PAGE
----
Take the 2-minute tour ×
Stack Overflow is a question and answer site for professional and enthusiast programmers. It's 100% free, no registration required.

I'm dealing with the following situation: I'm using istringstream's operator>> to extract formatted data within template function. Every thing work great except when the function is called with std::string which has space. e.g. std::string tmp("bla tmp"); As everybody knows there is a an operator>> (not a member of istringstream) that takes istream and string and extracts data using spaces as delimiters. So I'm getting the following "bla" instead of "bla tmp". To make ling story short, I tried to be sophisticated and did the following:

class MyClass : public istringstream{
public:
      MyClass(const char* st) : istringstream(st){}
      void operator>>(string& st){st = this->str();}
}

But now I'm facing this problem:

MyClass my("bla tmp");
string tmp;
my >> tmp; // now tmp == "bla temp" and this is exactly what I wanted
//but this does not work
int kk;
my >> kk; //gives me "no match for operator>>"

How can it be ?! istringstream inherits operator>> for basic type from istream and I inherit from istringstream. But by implementing my own operator>> and by that extending istringstream as a result MyClass looses operator>> for basic types.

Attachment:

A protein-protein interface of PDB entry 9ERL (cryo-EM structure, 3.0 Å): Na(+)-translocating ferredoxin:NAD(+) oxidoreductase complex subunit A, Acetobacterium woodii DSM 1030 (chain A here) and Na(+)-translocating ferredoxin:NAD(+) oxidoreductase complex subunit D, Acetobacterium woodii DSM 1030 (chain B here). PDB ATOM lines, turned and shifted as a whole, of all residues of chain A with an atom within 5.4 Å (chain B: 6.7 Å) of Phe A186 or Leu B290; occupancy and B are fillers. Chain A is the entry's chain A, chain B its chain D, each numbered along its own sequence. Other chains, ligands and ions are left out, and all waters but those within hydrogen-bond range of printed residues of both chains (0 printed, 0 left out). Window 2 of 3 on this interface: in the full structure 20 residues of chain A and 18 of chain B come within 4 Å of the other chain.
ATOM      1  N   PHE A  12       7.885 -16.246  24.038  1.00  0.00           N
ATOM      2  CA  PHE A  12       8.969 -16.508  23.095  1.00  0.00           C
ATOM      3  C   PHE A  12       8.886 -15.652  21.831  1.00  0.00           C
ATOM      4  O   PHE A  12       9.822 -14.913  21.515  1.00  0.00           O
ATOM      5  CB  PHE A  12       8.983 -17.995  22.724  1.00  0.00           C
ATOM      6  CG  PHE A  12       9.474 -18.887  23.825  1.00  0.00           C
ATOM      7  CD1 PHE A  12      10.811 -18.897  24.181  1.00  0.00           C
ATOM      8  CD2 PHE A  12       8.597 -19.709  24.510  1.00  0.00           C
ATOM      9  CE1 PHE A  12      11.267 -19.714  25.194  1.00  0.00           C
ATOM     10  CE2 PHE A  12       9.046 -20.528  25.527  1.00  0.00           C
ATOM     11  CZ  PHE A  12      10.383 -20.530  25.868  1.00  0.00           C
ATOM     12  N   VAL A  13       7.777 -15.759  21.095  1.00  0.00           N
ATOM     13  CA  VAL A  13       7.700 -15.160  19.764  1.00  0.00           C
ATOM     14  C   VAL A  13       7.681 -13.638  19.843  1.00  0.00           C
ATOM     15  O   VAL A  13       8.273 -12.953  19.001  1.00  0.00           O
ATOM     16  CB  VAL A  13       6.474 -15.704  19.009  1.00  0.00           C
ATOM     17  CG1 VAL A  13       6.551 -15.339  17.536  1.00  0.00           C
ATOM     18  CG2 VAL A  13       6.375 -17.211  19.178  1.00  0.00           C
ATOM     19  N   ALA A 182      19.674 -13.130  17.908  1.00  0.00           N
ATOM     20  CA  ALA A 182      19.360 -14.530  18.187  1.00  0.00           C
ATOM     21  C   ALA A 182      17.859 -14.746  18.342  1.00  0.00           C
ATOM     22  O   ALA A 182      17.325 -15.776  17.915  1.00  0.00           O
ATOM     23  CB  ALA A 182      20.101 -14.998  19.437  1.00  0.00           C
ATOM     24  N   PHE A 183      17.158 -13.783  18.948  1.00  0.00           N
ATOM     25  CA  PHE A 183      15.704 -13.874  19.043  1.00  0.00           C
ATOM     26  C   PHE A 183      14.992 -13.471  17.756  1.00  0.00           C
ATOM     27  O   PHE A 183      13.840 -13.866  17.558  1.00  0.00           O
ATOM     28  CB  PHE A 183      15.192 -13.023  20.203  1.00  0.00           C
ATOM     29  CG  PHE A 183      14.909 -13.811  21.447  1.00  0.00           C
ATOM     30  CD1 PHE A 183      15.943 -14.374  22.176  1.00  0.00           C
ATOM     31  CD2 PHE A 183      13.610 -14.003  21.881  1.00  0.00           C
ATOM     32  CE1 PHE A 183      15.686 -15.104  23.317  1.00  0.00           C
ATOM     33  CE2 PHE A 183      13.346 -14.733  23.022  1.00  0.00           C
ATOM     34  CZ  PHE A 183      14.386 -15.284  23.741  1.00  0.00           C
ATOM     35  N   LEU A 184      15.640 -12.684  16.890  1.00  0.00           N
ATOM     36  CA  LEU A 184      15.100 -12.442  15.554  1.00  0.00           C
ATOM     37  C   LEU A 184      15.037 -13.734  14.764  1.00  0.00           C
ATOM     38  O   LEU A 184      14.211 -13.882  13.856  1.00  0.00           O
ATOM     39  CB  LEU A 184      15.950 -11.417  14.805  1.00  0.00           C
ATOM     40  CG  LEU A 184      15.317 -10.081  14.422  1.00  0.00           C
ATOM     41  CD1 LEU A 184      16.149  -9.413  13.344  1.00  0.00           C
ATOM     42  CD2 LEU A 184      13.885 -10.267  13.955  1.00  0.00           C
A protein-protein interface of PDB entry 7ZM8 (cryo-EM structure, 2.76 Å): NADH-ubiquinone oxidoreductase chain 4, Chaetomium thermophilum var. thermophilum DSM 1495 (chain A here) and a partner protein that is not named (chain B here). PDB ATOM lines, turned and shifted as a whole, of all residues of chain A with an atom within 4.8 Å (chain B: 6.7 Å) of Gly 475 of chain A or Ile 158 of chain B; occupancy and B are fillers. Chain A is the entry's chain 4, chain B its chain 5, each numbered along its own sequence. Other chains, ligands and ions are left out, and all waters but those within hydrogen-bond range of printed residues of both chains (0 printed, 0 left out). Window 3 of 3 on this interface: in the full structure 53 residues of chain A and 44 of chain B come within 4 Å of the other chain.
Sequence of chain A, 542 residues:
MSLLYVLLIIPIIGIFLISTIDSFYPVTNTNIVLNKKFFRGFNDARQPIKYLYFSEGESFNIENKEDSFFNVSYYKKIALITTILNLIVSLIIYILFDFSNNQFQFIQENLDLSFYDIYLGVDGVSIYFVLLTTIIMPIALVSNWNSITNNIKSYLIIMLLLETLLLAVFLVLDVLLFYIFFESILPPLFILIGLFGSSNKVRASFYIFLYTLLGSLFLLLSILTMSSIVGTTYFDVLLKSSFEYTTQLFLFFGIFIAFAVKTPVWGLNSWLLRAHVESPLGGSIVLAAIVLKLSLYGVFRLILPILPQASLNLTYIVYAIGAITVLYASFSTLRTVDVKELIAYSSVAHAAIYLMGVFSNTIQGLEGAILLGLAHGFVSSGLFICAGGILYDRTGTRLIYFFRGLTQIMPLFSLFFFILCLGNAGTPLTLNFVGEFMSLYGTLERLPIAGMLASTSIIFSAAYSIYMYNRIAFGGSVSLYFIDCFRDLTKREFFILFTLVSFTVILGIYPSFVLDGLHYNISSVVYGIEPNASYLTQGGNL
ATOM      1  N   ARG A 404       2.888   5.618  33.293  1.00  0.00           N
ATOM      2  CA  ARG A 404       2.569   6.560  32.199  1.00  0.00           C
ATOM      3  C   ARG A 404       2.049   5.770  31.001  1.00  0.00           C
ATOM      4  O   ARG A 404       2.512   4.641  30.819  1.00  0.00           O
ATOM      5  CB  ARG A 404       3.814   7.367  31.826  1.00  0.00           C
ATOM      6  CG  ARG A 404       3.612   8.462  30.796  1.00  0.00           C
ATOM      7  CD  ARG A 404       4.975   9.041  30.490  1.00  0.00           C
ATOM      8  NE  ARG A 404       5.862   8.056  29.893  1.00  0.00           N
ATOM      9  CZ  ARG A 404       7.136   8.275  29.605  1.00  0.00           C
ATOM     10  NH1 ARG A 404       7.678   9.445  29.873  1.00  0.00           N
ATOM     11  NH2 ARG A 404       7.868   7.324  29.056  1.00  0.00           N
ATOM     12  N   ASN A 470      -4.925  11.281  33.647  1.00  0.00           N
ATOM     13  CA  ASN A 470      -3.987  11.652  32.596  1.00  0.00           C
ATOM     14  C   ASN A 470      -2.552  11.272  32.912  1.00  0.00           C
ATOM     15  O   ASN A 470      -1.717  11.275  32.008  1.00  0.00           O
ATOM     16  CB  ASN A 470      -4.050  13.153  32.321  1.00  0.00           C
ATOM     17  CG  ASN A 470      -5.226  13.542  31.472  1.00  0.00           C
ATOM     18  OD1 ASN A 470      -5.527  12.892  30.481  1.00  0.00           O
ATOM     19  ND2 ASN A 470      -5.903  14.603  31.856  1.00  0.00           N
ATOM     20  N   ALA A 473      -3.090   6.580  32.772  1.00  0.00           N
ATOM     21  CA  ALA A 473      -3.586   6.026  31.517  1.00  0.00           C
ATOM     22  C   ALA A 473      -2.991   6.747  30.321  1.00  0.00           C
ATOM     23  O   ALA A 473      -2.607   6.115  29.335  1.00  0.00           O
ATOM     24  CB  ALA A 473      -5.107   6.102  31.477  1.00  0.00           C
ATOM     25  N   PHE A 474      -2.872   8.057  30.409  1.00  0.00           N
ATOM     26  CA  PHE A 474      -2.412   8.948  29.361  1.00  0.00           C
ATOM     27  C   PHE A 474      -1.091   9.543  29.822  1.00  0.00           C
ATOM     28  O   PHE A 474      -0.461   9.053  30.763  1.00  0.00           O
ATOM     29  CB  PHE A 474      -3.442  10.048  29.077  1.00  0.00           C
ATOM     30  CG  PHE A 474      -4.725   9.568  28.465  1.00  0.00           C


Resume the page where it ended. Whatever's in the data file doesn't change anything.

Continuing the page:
share|improve this question

1 Answer 1

up vote 2 down vote accepted

How can it be ?! istringstream inherits operator>> for basic type from istream and I inherit from istringstream.

Your overload of operator >> hides the one in the base class. You should use a using declaration to make the overloads of operator >> from the base class participate to overload resolution:

class MyClass : public std::istringstream {
public:
    using std::istringstream::operator >>;
//  ^^^^^^^^^^^^^^^^^^^^^^^^^^^^^^^^^^^^^^
    MyClass(const char* st) : std::istringstream(st){}
    void operator>>(std::string& st){st = this->str();}
};

The concept of name hiding and how it interferes with overload resolution is explained in this article by Herb Sutter (although the article is mainly about virtual functions, it does discuss the exact same problem you are facing).

Finally, here is a live example of your code compiling with the above change.

share|improve this answer

Your Answer

 
discard

By posting your answer, you agree to the privacy policy and terms of service.

Not the answer you're looking for? Browse other questions tagged or ask your own question.